After a major redesign, the Museum of Making relaunched in May 2021, celebrating 300 years of manufacture and making in Derby. A new exhibition space presents contemporary perspectives on the museum’s historical collection
Derby Silk Mills, a UNESCO World Heritage Site is renowned as the world’s first modern factory, which used waterpower in the 1700s to spin cotton and silk. Themes of innovation, industry and manufacturing are celebrated throughout this impressive, newly converted museum.
The temporary exhibition programme aims to reframe objects from the museum’s collection by placing them alongside contemporary works which respond to themes inspired by the former mill. The inaugural exhibition, Scale, reminds us of how techniques of scale have been used through the ages, referencing the scale of the mill’s operation at its peak. The show investigates how technology has influenced and developed the way upscaling and downscaling have been used to enhance processes and productivity, with often revolutionary results. The exhibition showcases Derby’s industrial past, with examples such as Rolls-Royce’s cheap and lightweight Soar engine, presented in several versions of prototypes which experiment with different power-to-weight ratios.
Photographic prints by street artist Slinkachu are presented, among the artifacts, at the centre of the space. These staged miniature scenes are set in public spaces, skewing scale, focus and perspective. The scenes depict a miniature environment within a larger environment, amplifying surroundings which are so often overlooked. These images share the space with machinery and representations of technological advances, questioning the value of human existence in a world of fast-paced development. It’s work that invites you to stop, look closer and appreciate the small things in life. Slinkachu has made these mini settlements around the world, left permanently for people to discover. These scenes endure, isolated from human contact, creating a fairy-like underworld beneath our feet.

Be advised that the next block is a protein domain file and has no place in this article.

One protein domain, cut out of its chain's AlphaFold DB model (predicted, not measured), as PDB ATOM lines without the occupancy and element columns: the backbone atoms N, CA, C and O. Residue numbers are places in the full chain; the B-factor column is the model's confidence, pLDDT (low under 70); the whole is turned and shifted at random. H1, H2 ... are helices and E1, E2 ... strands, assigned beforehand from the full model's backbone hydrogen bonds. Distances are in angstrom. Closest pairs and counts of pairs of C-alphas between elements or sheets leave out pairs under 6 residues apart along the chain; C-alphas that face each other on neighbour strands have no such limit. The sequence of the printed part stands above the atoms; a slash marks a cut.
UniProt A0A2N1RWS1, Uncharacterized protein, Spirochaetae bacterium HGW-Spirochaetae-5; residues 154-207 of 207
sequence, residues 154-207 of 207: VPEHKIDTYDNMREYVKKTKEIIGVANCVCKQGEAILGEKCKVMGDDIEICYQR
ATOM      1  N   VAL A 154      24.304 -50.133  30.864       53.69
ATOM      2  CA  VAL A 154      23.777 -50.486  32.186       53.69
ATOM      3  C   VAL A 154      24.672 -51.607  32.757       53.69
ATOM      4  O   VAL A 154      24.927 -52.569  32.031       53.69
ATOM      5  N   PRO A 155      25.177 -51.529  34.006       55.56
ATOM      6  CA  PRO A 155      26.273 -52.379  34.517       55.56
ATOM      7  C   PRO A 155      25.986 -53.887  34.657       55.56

The exhibition’s The Art of Scale segment looks at the challenges facing an artist developing their craft. Scale, as an artist’s tool, creates exact proportions for ‘true to life’ representations; without scale, we end up with distortion.During the 1760s, Derby artist Joseph Wright, who trained as a painter, collaborated with his friend Peter Perez Burdett, a mapmaker and artist. Burdett taught Wright new techniques to provide a more accurate scale for his drawings, using inches to indicate the vanishing point – evident in Burdett’s Study for the Captive King, with the fragment of a letter (c.1772). This more scientific or mathematical approach to art underpins the exhibition’s interest in how making and creative thinking is a crucial element in artistic and technological change and innovation. Many of the models in the exhibition were made by hand, while the blueprints, maps and archaeological drawings are beautiful documents, both practically and aesthetically, making you appreciate the process as well as the outcome.
Scale is a welcome exploration of history, shedding light on the significance and relevance of how method and process often go unnoticed and how the industrial past has influenced and progressed technology and impacted our live to this day.
Scale is at Museum of Making, Derby, until 28 November